The releasable engagement means may be adapted to cooperate with the chamber so as to be maintained in an engaged state when the nozzle assembly is positioned within the chamber, and can be disengaged only when removed from the chamber. Thus, the device can be used without concern of accidental disengagement of the nozzle assembly. The first driving member can include a tail portion facing the second driving member and having a preselected length which controls the predetermined travel distance. The tail portion of the first driving member has an adjustable length to selectively vary the predetermined travel distance.

Another embodiment of the invention relates to a nozzle assembly adapted for a needleless hypodermic fluid injector having a ram and a nozzle member defining a blind bore with at least one orifice communicating with the bore. This nozzle assembly includes a first driving member; a second driving member selectively spaced apart from the first driving member according to a free travel distance; and a plunger member adapted to be movably positioned within the bore. The bore and movable plunger member collectively define a variable-volume fluid chamber communicating with the orifice, with the plunger member adapted to be selectively movable by the ram between a first position at which the fluid chamber has a minimum volume, a second position at which the fluid chamber has a maximum volume, and an intermediate position at which the fluid chamber has an intermediate volume smaller than the maximum volume and greater than the minimum volume.

The second driving member is spaced apart from the first driving member by a preselected free travel distance, and the plunger member and first and second driving members are operatively connected to each other for selectively expelling fluid from and drawing fluid into the chamber. The device also includes a member operative for maintaining the predetermined travel distance when the plunger assembly is moved from its second position to its intermediate position and for collapsing the predetermined travel distance when the plunger assembly is moved from its intermediate position to its first position. Advantageously, the plunger member is removably connected to the second driving member and is disposable.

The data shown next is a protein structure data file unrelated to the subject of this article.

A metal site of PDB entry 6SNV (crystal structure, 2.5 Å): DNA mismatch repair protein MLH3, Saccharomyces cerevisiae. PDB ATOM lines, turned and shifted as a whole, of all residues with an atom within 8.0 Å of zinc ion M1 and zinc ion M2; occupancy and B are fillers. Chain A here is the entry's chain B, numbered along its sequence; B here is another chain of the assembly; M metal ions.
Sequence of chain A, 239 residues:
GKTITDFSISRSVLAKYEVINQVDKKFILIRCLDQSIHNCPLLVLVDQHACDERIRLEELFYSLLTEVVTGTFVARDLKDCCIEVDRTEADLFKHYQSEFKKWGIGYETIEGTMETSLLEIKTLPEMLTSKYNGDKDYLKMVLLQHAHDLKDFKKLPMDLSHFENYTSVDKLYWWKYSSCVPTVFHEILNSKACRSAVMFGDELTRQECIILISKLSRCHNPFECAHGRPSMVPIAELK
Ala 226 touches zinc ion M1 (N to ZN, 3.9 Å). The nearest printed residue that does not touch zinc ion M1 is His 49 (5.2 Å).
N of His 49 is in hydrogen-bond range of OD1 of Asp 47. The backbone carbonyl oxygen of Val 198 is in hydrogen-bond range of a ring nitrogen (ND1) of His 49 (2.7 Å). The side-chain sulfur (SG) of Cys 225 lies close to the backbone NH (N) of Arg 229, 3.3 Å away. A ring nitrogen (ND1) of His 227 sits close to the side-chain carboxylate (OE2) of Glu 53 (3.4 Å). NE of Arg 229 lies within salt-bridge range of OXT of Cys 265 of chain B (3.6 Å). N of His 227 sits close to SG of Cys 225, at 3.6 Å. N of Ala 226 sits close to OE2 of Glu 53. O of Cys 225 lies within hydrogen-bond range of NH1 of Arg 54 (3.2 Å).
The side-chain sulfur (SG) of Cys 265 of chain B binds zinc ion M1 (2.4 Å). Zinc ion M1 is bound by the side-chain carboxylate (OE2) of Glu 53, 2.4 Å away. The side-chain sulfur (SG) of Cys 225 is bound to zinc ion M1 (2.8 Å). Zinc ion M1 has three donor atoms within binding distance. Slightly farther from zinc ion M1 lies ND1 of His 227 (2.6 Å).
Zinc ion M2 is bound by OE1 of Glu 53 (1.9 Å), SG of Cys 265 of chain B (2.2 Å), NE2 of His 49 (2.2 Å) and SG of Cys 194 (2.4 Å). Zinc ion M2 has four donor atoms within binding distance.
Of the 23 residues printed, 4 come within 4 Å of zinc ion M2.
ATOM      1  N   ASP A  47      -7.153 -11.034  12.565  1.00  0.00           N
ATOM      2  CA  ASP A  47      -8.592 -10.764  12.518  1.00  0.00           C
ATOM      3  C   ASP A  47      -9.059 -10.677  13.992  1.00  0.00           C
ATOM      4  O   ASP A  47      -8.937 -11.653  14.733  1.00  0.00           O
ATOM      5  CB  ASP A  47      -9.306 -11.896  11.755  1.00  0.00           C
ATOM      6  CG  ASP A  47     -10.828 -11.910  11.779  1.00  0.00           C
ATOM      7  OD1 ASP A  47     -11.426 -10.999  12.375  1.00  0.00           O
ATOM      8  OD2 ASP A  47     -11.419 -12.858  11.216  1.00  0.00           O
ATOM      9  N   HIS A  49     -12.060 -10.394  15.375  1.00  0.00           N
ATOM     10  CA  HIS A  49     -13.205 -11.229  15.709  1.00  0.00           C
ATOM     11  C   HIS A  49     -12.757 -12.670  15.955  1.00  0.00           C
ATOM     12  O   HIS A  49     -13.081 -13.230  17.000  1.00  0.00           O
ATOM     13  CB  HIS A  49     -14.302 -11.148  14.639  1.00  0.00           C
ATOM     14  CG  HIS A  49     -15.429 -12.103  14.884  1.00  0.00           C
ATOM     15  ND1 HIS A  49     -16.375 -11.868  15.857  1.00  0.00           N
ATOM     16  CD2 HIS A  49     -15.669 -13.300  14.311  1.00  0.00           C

Another aspect of the invention is an injection device comprising a housing, an energy source, a trigger mechanism for activating the energy source and one of the nozzle assemblies described above, with the nozzle assembly being removably attached to the housing for disposal after each use.

BRIEF DESCRIPTION OF THE DRAWINGS

A better understanding of the invention may be obtained from a review of the appended drawing figures, which illustrate preferred embodiments and wherein:

FIG. 1 is an exploded perspective view of a nozzle assembly according to the present invention;

FIG. 2 is an elevational view of a frangible plunger according to the present invention, showing the plunger before injection;

FIG. 3 is a view similar to FIG. 2, but with the plunger during or after injection;

FIG. 4 is a cross sectional view taken along line 4--4 of FIG. 2;

FIG. 5A is a cross-sectional view of the present nozzle assembly with the plunger pulled away from the nozzle member;

FIG. 5B is a cross-sectional view of the present nozzle assembly before withdrawing medication into the ampule chamber;

FIG. 5C is a view of the injector of the present injector after medication has been introduced into the barrel of the injector;

FIG. 5D is a view of the injector of the present invention after the frangible member of the piston is broken;

FIG. 5E is a view of the injector of the present invention after the piston has pushed the liquid out of the barrel;

FIG. 6 is a partial cross-sectional view of a nozzle assembly according to the present invention adapted to be connected to an injector only partially shown;

FIG. 7 is a partial cross-sectional view of a plunger assembly according to the present invention adapted to be connected to a ram only partially shown;

FIG. 8 is a partial cross-sectional view of a tip member of the plunger assembly shown in FIG. 7;

FIG. 9 is a cross-sectional view of the sleeve member of the plunger assembly shown in FIG. 7;

FIG. 10 is an external view of a pin member of the plunger assembly shown in FIG. 7;

FIG. 11 is a partial cross-sectional view of the nozzle assembly of the present invention after drawing fluid into a chamber;